A Thorny Question
Why some saguaros grow more arms than others — and why it matters.
Every spring break, Richard Hutto would drive to the Southwest with a group of his field ecology students to conduct some basic science. The first day, they’d walk around the desert looking for interesting patterns. Then they’d gather at a campground at night and brainstorm their ideas, and each student would settle on a particular line of inquiry. Hutto, then a professor at the University of Montana, would pick his own scientific quest, “because you’ve got to be doing something all day,” he said.
And so it was that in March 2000 at Organ Pipe Cactus National Monument in southern Arizona, Hutto set his sights on the Sonoran Desert’s stately icon — the saguaro cactus. Several years earlier, Hutto had examined the distribution of saguaro seeds and discovered they’re more abundant near trees such as mesquite or palo verde. This time, he contemplated the cactus’ varying shapes. “One of the immediate things that catches your eye is why do some saguaros have lots of arms and why others have none,” he said. It would take two decades and the free time afforded by retirement for Hutto to finally publish his answer.
Saguaros (pronounced sah-wah-rohs), whose range extends across southern Arizona, northern Mexico and a small chunk of southeastern California, have long been the object of fascination — and deservedly so: They’re not only among the tallest cacti in the world (more on that later) but also among the oldest, with some living up to 300 years. But the matter of the saguaro’s so-called branching pattern is one that has piqued the interest of Hutto and many other scientists, and it’s a question with both ecological and cultural ramifications.
The arms that give saguaros their iconic shape are actually crucial to the species’ survival. Saguaros produce flowers almost exclusively on their extremities, so on a pillar-shaped saguaro, flowers will appear at the top. Once that saguaro grows one arm, the number of flowers — and seeds — will roughly double. Add one more arm, and the number of flowers will be about triple what it was originally, and so on. “We like for them to have as many arms as they can get away with,” said Don Swann, a biologist at Saguaro National Park and the co-author of several research papers on the park’s namesake.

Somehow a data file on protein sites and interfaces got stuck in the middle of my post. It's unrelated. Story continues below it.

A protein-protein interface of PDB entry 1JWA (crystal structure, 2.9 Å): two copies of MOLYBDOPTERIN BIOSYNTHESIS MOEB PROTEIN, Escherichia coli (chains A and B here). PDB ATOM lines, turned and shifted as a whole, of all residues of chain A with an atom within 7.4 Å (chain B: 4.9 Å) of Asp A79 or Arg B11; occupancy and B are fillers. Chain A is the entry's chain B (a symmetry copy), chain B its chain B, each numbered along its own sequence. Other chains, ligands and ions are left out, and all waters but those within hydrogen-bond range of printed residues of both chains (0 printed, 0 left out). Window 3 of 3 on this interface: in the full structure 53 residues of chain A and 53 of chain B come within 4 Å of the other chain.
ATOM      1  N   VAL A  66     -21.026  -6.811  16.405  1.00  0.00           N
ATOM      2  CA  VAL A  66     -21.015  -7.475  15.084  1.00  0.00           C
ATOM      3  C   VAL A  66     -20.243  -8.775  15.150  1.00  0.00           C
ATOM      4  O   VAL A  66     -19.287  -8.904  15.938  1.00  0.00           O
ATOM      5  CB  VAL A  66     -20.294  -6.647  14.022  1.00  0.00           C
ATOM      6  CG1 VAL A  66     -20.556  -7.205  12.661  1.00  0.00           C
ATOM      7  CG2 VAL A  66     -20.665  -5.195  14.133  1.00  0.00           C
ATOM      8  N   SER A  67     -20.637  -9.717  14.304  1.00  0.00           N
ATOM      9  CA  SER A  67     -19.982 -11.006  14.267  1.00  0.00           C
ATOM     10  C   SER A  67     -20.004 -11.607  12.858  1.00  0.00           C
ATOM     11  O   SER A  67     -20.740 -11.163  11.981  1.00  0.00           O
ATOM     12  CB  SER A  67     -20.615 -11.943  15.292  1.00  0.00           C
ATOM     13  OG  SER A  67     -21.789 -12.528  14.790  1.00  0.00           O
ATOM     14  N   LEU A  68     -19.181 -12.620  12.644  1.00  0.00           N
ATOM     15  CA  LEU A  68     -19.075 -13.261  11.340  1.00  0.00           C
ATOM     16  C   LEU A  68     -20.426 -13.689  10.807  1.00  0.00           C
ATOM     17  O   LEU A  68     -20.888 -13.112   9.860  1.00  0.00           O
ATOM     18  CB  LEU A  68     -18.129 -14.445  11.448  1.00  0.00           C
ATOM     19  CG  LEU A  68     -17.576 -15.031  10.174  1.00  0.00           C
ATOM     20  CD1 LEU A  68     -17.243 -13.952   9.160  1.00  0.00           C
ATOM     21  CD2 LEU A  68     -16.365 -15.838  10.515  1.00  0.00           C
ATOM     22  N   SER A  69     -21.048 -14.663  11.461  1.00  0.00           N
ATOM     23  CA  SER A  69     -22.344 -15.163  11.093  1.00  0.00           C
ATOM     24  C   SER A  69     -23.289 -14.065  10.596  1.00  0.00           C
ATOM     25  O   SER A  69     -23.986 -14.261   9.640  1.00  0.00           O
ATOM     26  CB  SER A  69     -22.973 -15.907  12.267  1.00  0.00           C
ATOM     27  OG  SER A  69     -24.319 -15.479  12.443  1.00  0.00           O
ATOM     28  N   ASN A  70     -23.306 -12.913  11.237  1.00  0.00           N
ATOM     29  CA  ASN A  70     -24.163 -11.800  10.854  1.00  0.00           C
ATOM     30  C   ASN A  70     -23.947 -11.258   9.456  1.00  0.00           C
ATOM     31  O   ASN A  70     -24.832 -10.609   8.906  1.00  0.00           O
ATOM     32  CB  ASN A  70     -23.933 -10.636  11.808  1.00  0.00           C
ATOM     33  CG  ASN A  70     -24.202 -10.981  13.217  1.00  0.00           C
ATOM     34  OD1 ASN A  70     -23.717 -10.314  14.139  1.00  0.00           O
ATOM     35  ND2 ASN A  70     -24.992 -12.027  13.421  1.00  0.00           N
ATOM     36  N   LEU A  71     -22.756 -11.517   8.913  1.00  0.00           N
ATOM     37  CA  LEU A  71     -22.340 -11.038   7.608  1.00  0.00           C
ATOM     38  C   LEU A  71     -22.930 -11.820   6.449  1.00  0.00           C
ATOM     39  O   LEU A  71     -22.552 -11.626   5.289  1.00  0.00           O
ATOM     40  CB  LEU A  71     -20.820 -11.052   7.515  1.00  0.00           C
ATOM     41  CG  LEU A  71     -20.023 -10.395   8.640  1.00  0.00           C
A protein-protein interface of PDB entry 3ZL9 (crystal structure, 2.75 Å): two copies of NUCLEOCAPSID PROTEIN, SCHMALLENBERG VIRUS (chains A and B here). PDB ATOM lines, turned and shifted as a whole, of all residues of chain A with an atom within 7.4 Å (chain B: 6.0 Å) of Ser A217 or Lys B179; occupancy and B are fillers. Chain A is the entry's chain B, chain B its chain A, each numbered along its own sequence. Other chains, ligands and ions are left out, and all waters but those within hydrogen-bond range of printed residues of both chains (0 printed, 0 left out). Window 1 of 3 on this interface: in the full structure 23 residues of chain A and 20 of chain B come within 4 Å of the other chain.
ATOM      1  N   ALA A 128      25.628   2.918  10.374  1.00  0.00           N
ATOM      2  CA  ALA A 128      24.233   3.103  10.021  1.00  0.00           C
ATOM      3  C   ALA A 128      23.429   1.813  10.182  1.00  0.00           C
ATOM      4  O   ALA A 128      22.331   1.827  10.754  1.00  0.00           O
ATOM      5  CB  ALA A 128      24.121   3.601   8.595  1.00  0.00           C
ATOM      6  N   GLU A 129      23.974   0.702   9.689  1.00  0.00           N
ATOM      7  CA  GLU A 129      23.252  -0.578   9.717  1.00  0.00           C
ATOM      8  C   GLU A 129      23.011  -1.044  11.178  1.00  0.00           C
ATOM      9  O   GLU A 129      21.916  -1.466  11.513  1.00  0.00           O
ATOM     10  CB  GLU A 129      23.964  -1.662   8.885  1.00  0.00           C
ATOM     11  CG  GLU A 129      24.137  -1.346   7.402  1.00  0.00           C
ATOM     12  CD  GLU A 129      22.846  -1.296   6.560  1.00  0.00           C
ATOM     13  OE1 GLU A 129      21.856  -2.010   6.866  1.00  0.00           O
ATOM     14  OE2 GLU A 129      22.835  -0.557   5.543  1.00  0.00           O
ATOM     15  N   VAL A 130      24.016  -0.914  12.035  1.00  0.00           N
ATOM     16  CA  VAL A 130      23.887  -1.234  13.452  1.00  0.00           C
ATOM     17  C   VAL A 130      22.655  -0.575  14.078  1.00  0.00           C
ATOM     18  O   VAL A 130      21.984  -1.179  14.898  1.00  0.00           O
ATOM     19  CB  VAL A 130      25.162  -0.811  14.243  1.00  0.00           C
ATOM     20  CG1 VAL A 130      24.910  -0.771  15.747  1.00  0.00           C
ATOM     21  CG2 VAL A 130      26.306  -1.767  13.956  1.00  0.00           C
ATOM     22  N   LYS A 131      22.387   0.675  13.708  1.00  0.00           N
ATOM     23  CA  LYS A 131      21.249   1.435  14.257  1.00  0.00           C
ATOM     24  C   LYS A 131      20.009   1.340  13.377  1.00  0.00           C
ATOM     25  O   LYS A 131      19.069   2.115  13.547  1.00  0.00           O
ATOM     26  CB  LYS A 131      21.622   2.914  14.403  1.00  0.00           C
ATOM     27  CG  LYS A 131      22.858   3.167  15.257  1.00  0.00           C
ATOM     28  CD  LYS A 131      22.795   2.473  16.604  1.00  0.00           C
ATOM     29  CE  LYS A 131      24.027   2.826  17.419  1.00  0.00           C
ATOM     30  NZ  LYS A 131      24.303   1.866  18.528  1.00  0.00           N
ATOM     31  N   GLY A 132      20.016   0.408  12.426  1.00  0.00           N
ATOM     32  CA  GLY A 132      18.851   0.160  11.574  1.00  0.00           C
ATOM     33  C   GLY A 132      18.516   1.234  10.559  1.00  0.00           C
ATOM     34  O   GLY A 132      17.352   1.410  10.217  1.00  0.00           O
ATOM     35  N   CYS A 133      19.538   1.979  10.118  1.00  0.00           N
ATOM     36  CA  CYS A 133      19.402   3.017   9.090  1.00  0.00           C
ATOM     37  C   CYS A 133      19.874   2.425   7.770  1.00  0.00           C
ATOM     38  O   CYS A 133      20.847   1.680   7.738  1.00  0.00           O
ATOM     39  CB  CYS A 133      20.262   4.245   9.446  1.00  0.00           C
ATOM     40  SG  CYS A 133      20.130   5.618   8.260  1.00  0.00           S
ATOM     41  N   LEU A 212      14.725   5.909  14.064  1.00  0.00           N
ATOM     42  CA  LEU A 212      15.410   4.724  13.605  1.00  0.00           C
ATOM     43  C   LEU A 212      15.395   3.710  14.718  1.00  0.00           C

The cacti’s flowers eventually turn into fruits, and those hold deep significance for the Tohono O’odham, whose name translates as desert people. From the end of June to the beginning of July, they harvest the fruits using long tools built out of dead saguaro ribs, said Austin Nuñez, chairman of the San Xavier District of the Tohono O’odham Nation. The fruits are used to make a jam and a very light wine that is central to the Tohono O’odham’s rain ceremony. “The songs that are sung during the ceremony are to call for the rain and for good crops,” Nuñez said. “And usually, like four days later, it would rain, and so that was the beginning of our new cycle year.”
Saguaros grow extremely slowly. After five years, most haven’t reached an inch in height. “It’s so fun to find a baby saguaro no bigger than your baby finger,” Hutto said. It takes decades for a saguaro to produce fruit and years more to grow its first arm — if it produces one at all — so observing growth patterns in real time is not a practical option. The best approach, then, is statistical.
Saguaro National Park staff refer to it as the archenemy of the Sonoran Desert. Buffelgrass is an invasive weed that poses a double threat to saguaros and other native plants. First, it competes with them for limited water, and second, it increases the potential damage wildfires can inflict on cacti. In a healthy desert ecosystem, plants are relatively isolated from each other, which makes it difficult for a wildfire to spread. “The buffelgrass fills in the areas between the plants,” Swann said.
Removing the weed in the park is no easy task. Staff spray buffelgrass with herbicide, and volunteers manually pull out the grass every weekend from mid-October to mid-April. The same areas are treated several years in a row to minimize the chance of the weed’s return. Swann said the efforts have been really successful. Several areas have been cleared, and campaigns to remove invasive grasses outside the park are also helping. Still, the buffelgrass is likely here to stay. “We’d certainly never shoot for eradication,” Swann said. “That’s not possible. What we want to do is reduce that fire threat and protect these native plants.”